How to Use Peak-Flow Meters for Your Asthma


You could guess whether your airways are narrowing based on your perceptions. But perceptions can be deceiving. A peak-flow meter will give you a more accurate idea of what’s happening in your airways.

A peak-flow meter is a portable, low-priced device ,about the size of a softball. Easy to use, it measures how well air is moving through your airways. The rate at which your lungs do this is called your peak expiratory flow rate (PEFR). A peak-flow meter is meant to monitor, not diagnose asthma.

A peak-flow meter can tell you whether your airways are narrowing hours or days before you feel any asthma symptoms or any wheezing can be heard through a stethoscope. Knowing your PEFR, you can consult your asthma management plan, and take additional medicine early, before symptoms worsen. Your peak-flow readings will also help you and your doctor determine whether your medicine plan is working, when you should increase or stop certain medications, and when to get emergency care. A peak-flow meter can also help you identify your personal asthma triggers if you take readings around suspected triggers.

peak flow meters  asthma

Who should use a peak-flow meter? In general, routine usage of a peak-flow meter is recommended for people who take asthma medications daily. However, in the first two to three weeks after your asthma diagnosis, you may use a peak-flow meter to evaluate your airways’ response to maintenance medications, pinpoint any relationship over time between changes in your readings (as many as four or more times a day) and your exposure to asthma triggers, and establish your personal best peak-flow reading.

Your health care provider will let you know if you need to use a peak-flow meter for long-term monitoring. According to the guidelines published in 1997 by the National Heart, Lung and Blood Institute, you will need to use a peak-flow meter daily on a long-term basis if you are at least 5 years of age and have moderate or severe asthma. Basically, there are three basic levels of asthma: mild, moderate, and severe.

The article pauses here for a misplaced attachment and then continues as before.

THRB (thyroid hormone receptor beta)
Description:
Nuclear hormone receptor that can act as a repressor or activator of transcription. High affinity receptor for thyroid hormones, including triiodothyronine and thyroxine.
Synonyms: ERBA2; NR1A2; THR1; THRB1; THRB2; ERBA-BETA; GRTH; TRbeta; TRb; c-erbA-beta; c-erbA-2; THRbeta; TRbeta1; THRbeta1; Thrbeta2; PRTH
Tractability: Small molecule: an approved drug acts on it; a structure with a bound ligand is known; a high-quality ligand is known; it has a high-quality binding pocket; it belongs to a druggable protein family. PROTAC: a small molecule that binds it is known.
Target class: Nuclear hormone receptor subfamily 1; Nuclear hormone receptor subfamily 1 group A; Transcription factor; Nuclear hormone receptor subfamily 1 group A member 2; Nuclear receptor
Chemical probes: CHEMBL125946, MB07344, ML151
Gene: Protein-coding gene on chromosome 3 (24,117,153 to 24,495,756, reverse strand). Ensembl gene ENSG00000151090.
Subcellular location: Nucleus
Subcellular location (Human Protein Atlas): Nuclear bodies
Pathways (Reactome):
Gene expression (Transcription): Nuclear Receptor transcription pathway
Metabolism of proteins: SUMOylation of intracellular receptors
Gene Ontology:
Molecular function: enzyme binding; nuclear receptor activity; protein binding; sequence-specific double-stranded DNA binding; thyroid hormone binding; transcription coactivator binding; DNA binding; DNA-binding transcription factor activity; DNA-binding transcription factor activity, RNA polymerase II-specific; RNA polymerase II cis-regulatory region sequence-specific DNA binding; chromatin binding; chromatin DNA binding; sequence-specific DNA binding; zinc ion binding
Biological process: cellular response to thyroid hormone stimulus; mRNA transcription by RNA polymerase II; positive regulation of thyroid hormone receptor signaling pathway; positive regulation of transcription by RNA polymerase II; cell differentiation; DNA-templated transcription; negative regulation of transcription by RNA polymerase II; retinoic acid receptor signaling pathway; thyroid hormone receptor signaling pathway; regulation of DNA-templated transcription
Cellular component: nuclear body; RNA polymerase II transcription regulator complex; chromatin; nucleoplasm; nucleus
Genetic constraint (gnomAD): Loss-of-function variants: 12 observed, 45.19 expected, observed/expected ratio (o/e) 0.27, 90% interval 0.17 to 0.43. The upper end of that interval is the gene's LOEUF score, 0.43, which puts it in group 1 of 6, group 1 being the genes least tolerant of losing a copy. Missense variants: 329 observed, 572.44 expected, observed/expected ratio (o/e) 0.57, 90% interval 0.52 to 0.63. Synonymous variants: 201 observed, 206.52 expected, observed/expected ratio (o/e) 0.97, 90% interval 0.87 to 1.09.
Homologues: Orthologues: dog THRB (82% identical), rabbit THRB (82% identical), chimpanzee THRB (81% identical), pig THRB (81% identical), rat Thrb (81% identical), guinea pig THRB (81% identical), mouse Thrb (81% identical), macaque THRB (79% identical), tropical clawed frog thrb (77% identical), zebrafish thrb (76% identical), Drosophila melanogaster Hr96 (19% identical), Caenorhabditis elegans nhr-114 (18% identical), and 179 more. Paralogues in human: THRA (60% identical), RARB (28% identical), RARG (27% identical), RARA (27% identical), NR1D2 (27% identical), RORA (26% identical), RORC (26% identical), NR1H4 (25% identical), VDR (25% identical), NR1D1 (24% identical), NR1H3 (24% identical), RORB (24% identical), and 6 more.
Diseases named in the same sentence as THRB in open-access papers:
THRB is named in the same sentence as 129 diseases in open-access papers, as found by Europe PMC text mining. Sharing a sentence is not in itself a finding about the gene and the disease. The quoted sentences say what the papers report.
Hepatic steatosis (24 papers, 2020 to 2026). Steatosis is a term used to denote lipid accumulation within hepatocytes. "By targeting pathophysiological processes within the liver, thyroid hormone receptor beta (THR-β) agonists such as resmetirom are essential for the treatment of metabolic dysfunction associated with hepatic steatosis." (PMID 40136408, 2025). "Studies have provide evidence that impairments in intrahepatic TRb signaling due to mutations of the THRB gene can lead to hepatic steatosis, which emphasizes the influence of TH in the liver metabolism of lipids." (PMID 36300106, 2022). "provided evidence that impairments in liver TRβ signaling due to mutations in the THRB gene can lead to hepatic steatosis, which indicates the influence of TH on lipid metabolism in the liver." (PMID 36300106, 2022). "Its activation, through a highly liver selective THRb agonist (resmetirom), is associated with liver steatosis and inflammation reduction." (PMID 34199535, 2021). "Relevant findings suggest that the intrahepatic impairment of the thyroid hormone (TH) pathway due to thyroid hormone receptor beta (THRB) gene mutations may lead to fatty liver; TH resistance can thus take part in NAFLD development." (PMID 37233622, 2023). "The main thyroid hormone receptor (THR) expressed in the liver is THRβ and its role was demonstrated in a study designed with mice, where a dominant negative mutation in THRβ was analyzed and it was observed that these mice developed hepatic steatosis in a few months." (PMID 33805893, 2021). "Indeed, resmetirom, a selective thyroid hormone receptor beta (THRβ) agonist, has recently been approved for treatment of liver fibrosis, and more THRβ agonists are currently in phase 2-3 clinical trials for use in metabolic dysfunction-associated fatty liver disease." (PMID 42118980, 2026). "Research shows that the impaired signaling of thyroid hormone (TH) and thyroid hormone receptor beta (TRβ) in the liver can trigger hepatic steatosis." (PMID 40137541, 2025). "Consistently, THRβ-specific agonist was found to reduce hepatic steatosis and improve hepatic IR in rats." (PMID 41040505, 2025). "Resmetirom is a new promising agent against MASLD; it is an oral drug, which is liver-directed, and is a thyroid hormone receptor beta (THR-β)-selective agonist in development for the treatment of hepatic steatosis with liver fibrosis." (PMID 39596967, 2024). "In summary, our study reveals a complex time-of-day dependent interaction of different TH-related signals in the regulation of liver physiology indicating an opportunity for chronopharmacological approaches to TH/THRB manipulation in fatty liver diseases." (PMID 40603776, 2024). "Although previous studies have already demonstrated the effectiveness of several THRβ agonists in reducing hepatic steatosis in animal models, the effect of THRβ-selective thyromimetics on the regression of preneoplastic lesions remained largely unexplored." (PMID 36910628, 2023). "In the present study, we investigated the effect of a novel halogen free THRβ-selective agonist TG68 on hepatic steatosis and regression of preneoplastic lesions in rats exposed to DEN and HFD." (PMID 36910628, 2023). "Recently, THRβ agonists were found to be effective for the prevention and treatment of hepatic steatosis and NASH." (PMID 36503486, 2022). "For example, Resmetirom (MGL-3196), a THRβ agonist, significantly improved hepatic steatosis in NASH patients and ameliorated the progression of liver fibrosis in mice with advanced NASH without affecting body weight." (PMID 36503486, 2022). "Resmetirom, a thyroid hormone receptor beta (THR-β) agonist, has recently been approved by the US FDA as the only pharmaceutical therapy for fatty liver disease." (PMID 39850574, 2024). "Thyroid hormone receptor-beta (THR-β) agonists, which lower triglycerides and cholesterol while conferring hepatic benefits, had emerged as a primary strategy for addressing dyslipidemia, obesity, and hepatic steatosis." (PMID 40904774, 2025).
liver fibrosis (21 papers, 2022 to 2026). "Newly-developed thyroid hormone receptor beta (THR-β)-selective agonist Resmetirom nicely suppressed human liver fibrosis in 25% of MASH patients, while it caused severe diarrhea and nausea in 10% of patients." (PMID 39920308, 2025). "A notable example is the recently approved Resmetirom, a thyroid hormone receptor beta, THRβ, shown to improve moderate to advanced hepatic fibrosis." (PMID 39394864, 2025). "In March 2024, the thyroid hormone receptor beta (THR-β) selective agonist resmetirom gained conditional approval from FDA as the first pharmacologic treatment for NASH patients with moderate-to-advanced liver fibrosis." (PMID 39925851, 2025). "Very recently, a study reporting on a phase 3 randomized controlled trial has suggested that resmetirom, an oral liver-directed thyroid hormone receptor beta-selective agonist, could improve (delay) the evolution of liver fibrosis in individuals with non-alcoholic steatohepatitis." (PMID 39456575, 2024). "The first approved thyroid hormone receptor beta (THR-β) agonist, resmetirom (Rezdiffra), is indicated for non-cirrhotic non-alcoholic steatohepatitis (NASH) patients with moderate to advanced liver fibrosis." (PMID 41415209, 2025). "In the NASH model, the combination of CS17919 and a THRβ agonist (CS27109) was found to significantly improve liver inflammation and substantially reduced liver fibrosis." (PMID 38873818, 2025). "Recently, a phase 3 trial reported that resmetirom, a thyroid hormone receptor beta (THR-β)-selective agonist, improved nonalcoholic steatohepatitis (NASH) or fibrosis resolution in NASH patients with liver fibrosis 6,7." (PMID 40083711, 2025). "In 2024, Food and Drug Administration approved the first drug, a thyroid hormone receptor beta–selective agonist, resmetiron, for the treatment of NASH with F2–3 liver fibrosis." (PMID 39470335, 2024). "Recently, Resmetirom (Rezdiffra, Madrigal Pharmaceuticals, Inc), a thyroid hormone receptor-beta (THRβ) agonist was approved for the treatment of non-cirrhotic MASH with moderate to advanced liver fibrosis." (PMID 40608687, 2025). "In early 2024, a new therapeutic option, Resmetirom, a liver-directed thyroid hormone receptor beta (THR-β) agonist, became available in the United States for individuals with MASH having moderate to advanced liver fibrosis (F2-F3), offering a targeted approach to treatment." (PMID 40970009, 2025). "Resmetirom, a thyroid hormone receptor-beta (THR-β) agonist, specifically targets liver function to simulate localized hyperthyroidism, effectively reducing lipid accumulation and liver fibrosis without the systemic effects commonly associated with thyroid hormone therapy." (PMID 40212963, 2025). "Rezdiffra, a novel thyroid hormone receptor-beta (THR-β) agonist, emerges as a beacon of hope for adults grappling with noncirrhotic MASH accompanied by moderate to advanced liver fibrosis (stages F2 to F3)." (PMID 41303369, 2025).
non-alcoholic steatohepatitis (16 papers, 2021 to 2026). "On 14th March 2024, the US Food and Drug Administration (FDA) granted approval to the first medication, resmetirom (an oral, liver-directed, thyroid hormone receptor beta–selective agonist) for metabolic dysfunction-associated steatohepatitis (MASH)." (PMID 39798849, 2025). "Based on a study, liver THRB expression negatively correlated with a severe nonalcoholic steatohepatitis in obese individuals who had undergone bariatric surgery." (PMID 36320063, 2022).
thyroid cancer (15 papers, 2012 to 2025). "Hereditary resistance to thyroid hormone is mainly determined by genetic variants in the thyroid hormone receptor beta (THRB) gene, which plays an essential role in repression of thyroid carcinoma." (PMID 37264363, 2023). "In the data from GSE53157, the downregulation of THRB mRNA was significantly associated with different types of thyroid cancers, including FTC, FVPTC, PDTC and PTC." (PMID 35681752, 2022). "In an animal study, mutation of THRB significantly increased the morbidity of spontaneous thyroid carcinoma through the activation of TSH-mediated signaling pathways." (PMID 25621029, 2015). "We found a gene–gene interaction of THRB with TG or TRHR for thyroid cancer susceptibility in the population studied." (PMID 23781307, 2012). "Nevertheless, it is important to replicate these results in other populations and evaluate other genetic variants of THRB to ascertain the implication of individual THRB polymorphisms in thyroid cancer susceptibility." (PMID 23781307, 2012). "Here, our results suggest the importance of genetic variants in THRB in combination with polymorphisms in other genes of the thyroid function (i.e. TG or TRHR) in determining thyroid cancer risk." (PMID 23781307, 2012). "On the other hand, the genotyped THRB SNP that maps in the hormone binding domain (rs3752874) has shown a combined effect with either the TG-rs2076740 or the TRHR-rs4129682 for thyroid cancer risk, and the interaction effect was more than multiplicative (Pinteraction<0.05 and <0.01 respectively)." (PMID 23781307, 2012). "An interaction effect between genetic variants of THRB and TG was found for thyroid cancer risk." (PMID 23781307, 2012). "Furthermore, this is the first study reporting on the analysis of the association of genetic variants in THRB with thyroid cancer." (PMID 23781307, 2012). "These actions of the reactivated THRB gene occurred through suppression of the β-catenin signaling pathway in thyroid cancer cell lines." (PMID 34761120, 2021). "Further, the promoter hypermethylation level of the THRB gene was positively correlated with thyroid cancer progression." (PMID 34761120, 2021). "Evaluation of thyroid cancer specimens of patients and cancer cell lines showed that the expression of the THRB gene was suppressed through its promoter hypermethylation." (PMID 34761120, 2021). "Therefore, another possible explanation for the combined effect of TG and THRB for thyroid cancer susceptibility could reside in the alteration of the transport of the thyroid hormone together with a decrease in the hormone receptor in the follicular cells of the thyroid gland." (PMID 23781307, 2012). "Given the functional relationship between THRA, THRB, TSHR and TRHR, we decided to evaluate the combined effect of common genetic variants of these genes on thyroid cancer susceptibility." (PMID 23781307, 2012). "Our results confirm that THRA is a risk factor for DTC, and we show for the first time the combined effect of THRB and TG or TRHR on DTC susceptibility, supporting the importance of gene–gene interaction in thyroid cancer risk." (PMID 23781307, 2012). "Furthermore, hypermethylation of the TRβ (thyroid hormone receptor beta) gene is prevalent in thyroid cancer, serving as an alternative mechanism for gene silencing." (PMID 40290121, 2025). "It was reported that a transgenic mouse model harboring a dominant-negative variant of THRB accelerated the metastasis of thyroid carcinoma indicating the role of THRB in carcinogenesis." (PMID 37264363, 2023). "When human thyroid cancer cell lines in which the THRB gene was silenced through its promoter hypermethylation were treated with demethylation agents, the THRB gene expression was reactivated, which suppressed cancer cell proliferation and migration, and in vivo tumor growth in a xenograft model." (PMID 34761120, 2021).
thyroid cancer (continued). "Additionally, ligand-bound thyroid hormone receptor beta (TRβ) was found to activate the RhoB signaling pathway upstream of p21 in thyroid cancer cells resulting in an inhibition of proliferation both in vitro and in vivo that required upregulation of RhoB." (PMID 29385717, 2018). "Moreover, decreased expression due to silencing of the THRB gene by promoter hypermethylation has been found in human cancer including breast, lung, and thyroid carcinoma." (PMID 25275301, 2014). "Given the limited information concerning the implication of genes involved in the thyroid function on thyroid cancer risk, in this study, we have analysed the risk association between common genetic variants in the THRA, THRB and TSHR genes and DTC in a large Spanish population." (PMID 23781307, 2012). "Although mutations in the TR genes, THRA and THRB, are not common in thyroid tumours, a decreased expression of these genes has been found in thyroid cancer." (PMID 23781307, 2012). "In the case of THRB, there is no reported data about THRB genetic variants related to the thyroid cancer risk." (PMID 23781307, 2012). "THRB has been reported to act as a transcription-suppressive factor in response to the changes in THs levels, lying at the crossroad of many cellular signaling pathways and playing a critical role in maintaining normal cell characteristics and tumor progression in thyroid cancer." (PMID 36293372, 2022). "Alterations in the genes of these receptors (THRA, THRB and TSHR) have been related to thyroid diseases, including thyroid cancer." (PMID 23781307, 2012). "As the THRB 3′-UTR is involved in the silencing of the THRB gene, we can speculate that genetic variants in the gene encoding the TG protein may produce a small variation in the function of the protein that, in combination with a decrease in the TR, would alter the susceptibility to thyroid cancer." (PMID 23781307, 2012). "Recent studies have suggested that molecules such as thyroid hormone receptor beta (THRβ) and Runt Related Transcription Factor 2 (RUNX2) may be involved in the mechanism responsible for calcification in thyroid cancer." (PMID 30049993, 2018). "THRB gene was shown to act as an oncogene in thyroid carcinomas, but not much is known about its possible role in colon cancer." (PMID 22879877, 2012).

If you have mild asthma, you get brief attacks just once or twice a week. Your asthma symptoms will be intermittent. Your breathing, as measured by a peak-flow meter, is about 80 percent as strong as it should be. Your breathing ability is about the same during day and night. If this description fits you, your health care provider will probably suggest you inhale a short-acting beta9 agonist during your asthma attacks. This quick-reliever medication should help you breathe easier in a matter of minutes. You may also need to keep track of your daily breathing patterns by using a peak-flow meter at home.

Peak-Flow Meters

If you have moderate asthma, you often get asthma attacks more than twice a week. Your attacks may involve more serious coughing, wheezing, and breathing problems. Your breathing ability, as measured by peak-flow rate, is 60 to 80 percent of what’s normal. You have harder time breathing at night. If this description fits you, your health care provider may recommend taking an inhaled corticosteroid (a long-term controller) every day and a short-acting beta agonist (a quick reliever) during asthma attacks. You’ll need to use a peak-flow meter at home to learn how much your breathing improves with this medication.

If you have severe asthma, you have an asthma attack almost every day. You may also have a chronic cough. You wake up at night because you can’t breathe well. Your breathing ability, as measured by a peak-flow meter, may be about half of what it should be. If this description fits you, your doctor may suggest using a higher dosage of an inhaled corticosteroid (a long-term controller) every day and a short-acting beta) agonist (a quick reliever) during asthma attacks. Again, you’ll want to use a peak-flow meter at home to track your breathing ability.

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About the Author: Andrew Reinert is a health care professional who loves to share different tips on health and personal care. He is a regular contributor to MegaHowTo and lives in Canada.

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